Renovation

LEED Project Update

JulieBy Julie Lundin, Founder, LEED AP ID+C, NCIDQ, ASID
Director of Sustainable Interior Design for Emerald Skyline Corporation

Emerald Skyline Corporation in conjunction with Golden Spiral Design, is designing, renovating and repurposing an unoccupied industrial building located in Boca Raton, FL. This building was formerly an auto garage that stood vacant for several years and was environmentally contaminated. Our renovation includes many sustainable features with the intent to obtain LEED certification from the USGBC.

The above paragraph still holds true months later. However, we have had to re-think the project scope and move forward on a smaller scale. We spent months working on the design and drawings in preparation for submission as a development project. In our original design concept we envisioned a larger building footprint and a second floor addition. Vision often becomes qualified by reality, and our project is no exception. The property size cannot accommodate a larger building footprint and the FAR (floor area ratio) requirements limit the building size allowed. An addition of a partial second floor (FAR compliant) was our solution to the lot size and FAR restrictions. Although only a partial second floor was now being considered it would still require stairs and ideally an elevator. Also, the limited first floor square footage available to accommodate the new stairs and an elevator almost negated the second floor addition. Our conclusion was that adding the partial second floor was not adding the square footage desired, and the cost of construction and engineering did not make economic sense.

In January we made the decision to proceed with the project as a renovation of the existing building only. No additional square footage is being added. Our intent is to repair and replace what is there. The building will visually retain the auto garage industrial look but will be transformed into a sustainable, repurposed space.   As a sustainable consulting firm, it makes sense for us to not increase the size of the building. Our society often believes that bigger is better and we briefly fell into this way of thinking. Now we are committed to working within a limited space and we are re-focusing on creative design and the best use of that space.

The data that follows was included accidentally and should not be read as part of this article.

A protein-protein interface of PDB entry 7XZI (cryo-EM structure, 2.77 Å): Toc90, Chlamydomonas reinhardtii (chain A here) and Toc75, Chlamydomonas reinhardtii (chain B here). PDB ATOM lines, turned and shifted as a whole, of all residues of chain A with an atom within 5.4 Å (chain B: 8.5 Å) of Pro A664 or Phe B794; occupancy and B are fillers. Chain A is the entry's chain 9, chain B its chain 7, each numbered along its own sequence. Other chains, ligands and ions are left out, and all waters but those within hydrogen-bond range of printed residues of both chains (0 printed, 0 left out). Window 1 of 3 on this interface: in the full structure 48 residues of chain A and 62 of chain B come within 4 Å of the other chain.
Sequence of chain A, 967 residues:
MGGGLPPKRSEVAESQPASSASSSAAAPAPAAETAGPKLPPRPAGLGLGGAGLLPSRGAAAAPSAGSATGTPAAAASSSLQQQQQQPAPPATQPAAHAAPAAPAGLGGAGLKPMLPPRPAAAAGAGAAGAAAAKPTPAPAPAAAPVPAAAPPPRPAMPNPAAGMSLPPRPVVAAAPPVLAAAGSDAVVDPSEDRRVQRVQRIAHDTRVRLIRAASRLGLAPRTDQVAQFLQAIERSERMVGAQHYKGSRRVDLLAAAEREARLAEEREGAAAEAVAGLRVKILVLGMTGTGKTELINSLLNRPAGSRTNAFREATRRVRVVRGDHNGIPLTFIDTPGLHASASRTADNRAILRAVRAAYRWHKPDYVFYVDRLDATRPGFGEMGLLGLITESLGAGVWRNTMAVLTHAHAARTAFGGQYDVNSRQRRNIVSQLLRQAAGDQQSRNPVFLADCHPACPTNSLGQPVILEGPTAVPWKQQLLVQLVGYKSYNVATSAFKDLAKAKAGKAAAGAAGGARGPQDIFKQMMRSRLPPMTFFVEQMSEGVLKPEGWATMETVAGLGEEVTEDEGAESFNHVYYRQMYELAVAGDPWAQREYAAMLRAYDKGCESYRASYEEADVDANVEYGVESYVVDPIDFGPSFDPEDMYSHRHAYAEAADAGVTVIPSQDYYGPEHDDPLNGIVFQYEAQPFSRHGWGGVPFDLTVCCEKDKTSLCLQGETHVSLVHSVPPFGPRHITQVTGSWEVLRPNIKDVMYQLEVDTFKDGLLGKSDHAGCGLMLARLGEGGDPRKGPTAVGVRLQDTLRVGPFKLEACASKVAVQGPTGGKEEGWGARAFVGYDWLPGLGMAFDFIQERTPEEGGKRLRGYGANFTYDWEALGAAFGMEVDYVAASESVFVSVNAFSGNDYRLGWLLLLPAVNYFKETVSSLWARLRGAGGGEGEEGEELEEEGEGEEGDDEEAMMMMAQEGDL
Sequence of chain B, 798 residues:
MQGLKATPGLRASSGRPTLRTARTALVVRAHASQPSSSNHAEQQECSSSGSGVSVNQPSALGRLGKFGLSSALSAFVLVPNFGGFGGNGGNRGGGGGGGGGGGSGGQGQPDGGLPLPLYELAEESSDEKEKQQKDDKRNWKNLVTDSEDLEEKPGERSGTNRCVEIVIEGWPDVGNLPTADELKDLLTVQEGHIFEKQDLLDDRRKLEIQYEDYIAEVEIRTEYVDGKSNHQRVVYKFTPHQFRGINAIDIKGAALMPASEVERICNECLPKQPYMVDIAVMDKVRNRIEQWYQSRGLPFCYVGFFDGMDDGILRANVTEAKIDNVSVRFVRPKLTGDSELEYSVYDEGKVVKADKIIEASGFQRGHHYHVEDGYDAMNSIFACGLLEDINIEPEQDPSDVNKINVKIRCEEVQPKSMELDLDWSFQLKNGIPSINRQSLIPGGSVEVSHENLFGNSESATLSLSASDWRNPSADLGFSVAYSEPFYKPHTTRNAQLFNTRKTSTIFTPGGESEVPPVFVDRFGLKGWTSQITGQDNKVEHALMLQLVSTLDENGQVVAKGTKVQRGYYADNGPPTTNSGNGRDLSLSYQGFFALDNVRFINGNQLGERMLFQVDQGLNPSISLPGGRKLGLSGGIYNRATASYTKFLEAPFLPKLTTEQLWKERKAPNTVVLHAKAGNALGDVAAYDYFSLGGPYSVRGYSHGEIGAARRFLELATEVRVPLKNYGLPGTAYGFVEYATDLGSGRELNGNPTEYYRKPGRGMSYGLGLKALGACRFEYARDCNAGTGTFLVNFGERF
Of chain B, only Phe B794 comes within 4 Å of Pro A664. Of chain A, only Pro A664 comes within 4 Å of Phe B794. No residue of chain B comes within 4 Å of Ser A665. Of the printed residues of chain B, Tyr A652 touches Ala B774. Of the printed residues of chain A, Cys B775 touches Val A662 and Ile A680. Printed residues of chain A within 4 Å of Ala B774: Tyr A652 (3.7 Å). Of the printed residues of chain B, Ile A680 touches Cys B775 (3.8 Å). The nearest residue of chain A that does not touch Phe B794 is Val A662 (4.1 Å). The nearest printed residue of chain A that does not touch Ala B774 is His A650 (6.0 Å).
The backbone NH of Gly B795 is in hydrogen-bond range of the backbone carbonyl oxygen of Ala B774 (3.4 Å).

As stated in our previous post, this project is a proposed LEED certified building. A key component of a LEED project is its reduced energy use. We have replaced the existing flat roof which was old and leaking with a new roof that has a high SRI (Solar Reflectance Index). We are also designing a high efficiency HVAC system and building envelope to optimize the energy performance of the building. All of the existing windows are being replaced with product that exceeds the Florida Code and are High Velocity, Hurricane Zone approved for Miami-Dade as our project is located in South Florida. In addition, to optimize energy performance in a hot climate our windows have a high VT (visible transmittance) and low SHGC (solar heat gain coefficient) to ensure adequate daylight is being admitted while still blocking significant quantities of solar radiant heat gain.

window radiation

LED lighting fixtures designed with specific task usage will be installed on both the interior and exterior of the building. The existing concrete floors of the auto garage are going to be polished and used as they are. The specifications of the interior finishes are just beginning and as an interior designer, this is the fun part. Low VOC products, adequate air ventilation, and controlled air temperature and humidity will be utilized to protect the buildings IAQ (Indoor Air Quality). Low flow toilets and faucets, and Energy Star appliances will all be specified to reduce the amount of water and energy that is consumed.

We hope to be in our new location by early fall. Once our building is completed we will post descriptions of the renovation details and photos. This project has been a long journey. We are proud that it is a shining example of a correct decision to repurpose a building that might have otherwise been overlooked.

Renovation Versus New Construction – Choosing the Right Path

Julie

By Julie Lundin, NCIDQ, LEED AP ID+C, ASID, Director, Emerald Skyline Corporation

As both the owners and the designers of a commercial building in Boca Raton it was essential that we examine the pros and cons of renovation vs. new construction and the impact on our project. When considering renovation vs. new construction for any project, it is important to understand that both paths lead to different and unique results. Comparing the merits and challenges of each against the needs of a project is crucial in determining what the best options are. Our design team collaborated and brainstormed to determine the issues involved, document the issues and prioritize them. This process helped us to determine that a major renovation will make the most sense for our building and our sustainable goals.

The building is an unoccupied auto body shop located on a former brownfield. Whether to save or demolish an old building has always been a question for owners, developers and cities. We are applying the concept of adaptive reuse to this project. It is the idea of “twice green”, not just repurposing an older building, but also making it even more environmentally friendly in its new life. This project will convert an existing eyesore structure into a rehabilitated sustainable building.

How green is adaptive reuse?

The National Trust for Historic Preservation published a report on the environmental benefits of adaptive reuse. The Greenest Building: Qualifying the Environmental Value of Building Reuse, demonstrates through case studies that reusing buildings can save from between 4 to 46% over new construction.

These findings include:

  • Reuse Matters. Building reuse typically offers greater environmental savings than demolition and new construction. It can take between 10 to 80 years for a new energy efficient building to overcome, through efficient operations, the climate change impacts created by its construction.